If wavefunction is $\phi$, we know that $|\phi (x)|^2$ represents probability of finding a particle at $x$.

Now let us talk about some pedagogical example in spontaneous symmetry breaking in QFT, Mexican hat potential.

$V(\phi,\phi^\dagger) = -\frac{1}{2}\mu^2|\phi|^2 + \frac{\lambda^2}{4}|\phi|^4$

But I don't really know what would be physical meaning behind $|\phi|^2$. It is definitely different from $|\phi (x)|^2$ as that would refer to particular space $x$. What exactly is it?


You must first realize that a priori there doesn't need to be a relationship between the 2 things you're comparing here:

A. The former, $|\phi(x)|^2= |\langle x|\phi \rangle|^2$ is the square of the position space amplitude of a state $|\phi\rangle$ living in Hilbert space

B. The latter has two possible meanings depending on context:

  1. If we view $V(\phi)$ as the potential of a full, UV-complete theory, then $\phi$ is an operator in Hilbert space, and $|\phi(x)|^2 \equiv\phi(x)^\dagger \phi(x)$.
  2. If we view $V(\phi)$ as an effective potential and $\phi$ as a background scalar field, as often is the case when studying spontaneous symmetry breaking, then we can view $\phi$ as a complex classical scalar field, and $|\phi(x)|^2 = \phi(x)^*\phi(x)$ where $*$ denotes complex conjugation.

More physically, $\phi$ in situation A describes the physical state that a system is in, while in B $\phi$ is the dynamical variable in some field theory: you can obtain physical states in this theory by, for example, quantizing this theory, deriving creation/annnihilation operators and acting on a vaccuum state, but the field $\phi$ never has the interpretation of a physical state. Therefore as stated, there is no reason a priori to expect a connection between the physical interpretation of the two objects - they're just different objects to which you have given the same name.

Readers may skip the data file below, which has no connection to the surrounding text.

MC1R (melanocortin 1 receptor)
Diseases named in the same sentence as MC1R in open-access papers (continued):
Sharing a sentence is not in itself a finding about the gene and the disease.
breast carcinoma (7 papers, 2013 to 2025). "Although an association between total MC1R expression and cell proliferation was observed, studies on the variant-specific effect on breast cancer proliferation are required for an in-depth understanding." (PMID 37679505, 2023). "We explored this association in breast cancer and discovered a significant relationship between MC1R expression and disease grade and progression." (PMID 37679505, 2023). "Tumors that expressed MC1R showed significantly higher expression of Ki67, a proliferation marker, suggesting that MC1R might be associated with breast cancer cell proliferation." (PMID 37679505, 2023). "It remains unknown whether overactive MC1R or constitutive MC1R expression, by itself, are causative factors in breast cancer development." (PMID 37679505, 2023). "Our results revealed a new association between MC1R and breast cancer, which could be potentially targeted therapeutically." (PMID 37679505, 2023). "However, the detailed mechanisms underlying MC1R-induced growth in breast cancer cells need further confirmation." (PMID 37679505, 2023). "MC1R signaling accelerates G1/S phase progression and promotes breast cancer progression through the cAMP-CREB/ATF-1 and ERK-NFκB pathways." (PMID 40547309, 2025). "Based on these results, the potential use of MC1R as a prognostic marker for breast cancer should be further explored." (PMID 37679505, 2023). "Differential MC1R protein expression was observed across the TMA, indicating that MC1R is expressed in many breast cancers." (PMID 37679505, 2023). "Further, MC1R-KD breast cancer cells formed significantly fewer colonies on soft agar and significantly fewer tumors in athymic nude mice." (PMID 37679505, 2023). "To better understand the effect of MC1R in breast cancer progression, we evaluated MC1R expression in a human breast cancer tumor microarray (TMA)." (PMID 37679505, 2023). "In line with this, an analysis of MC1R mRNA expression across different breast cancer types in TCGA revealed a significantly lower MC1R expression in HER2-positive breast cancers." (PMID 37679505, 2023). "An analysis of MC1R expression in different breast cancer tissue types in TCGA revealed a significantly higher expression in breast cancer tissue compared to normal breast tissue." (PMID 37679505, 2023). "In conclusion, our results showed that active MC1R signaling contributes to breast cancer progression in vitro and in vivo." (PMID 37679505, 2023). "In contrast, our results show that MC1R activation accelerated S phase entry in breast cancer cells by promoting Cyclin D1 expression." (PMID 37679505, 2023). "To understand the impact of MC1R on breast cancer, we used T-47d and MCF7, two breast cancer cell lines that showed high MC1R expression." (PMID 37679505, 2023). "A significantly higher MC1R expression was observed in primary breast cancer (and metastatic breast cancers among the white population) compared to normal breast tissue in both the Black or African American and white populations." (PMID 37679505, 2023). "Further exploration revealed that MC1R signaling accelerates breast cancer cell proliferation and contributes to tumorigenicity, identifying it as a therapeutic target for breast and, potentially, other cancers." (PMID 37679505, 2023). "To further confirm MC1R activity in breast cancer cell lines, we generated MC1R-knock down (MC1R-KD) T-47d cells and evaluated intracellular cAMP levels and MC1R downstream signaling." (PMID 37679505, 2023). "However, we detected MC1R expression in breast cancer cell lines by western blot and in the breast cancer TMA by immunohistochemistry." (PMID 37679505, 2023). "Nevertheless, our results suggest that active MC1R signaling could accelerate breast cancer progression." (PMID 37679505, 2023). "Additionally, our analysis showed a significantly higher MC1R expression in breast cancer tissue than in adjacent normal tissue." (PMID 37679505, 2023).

We can now try to ask what is the physical interpretation of $|\phi|^2$. The quick answer is that you know $\phi$ has the interpretation of a quantum field, the dynamical variable in a field theory. $|\phi|^2$ is just the way that it happens to appear in the Lagrangians of this field theory. In the specific context of symmetry breaking, you can see that in order for the theory to have the desired $U(1)$ symmetry the action can only be a function of $|\phi|^2$ and not of $\phi$ and $\phi^\dagger$ individually.

Additionally if we go back to viewing $V$ as an effective potential, $\phi$ can be viewed as a classical background field, you can take the parameters $\mu$ and $\lambda$ to be functions of some renormalization scale $M$, it is often convenient to choose $M=\phi$, and when this choice is made $\phi$ has the additional interpretation of a renormalization scale. Most often in literature when you see the standard model potential graphed to a good degree of accuracy, they make this choice of renormalization scale described here. But once again, $|\phi|^2$ does not have any additional physical meaning other than those that $\phi$ already has.


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